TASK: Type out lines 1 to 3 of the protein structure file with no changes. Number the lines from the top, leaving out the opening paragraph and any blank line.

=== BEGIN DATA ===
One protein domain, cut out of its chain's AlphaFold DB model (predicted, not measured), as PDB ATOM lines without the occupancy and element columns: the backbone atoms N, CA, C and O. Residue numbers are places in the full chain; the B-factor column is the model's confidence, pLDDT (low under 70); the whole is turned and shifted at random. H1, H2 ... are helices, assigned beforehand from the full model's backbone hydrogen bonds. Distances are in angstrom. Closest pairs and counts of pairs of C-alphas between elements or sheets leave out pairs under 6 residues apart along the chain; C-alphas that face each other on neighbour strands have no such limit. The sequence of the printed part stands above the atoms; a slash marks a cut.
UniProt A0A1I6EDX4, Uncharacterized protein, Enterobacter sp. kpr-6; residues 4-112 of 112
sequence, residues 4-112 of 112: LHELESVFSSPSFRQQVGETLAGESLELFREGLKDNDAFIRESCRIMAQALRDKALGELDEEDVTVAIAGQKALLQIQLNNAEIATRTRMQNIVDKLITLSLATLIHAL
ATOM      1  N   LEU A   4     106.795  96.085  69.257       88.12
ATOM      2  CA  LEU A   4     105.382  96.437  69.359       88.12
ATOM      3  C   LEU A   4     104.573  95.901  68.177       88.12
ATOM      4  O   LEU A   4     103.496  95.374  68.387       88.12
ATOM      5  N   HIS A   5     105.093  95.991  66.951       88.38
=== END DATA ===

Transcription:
UniProt A0A1I6EDX4, Uncharacterized protein, Enterobacter sp. kpr-6; residues 4-112 of 112
sequence, residues 4-112 of 112: LHELESVFSSPSFRQQVGETLAGESLELFREGLKDNDAFIRESCRIMAQALRDKALGELDEEDVTVAIAGQKALLQIQLNNAEIATRTRMQNIVDKLITLSLATLIHAL
ATOM      1  N   LEU A   4     106.795  96.085  69.257       88.12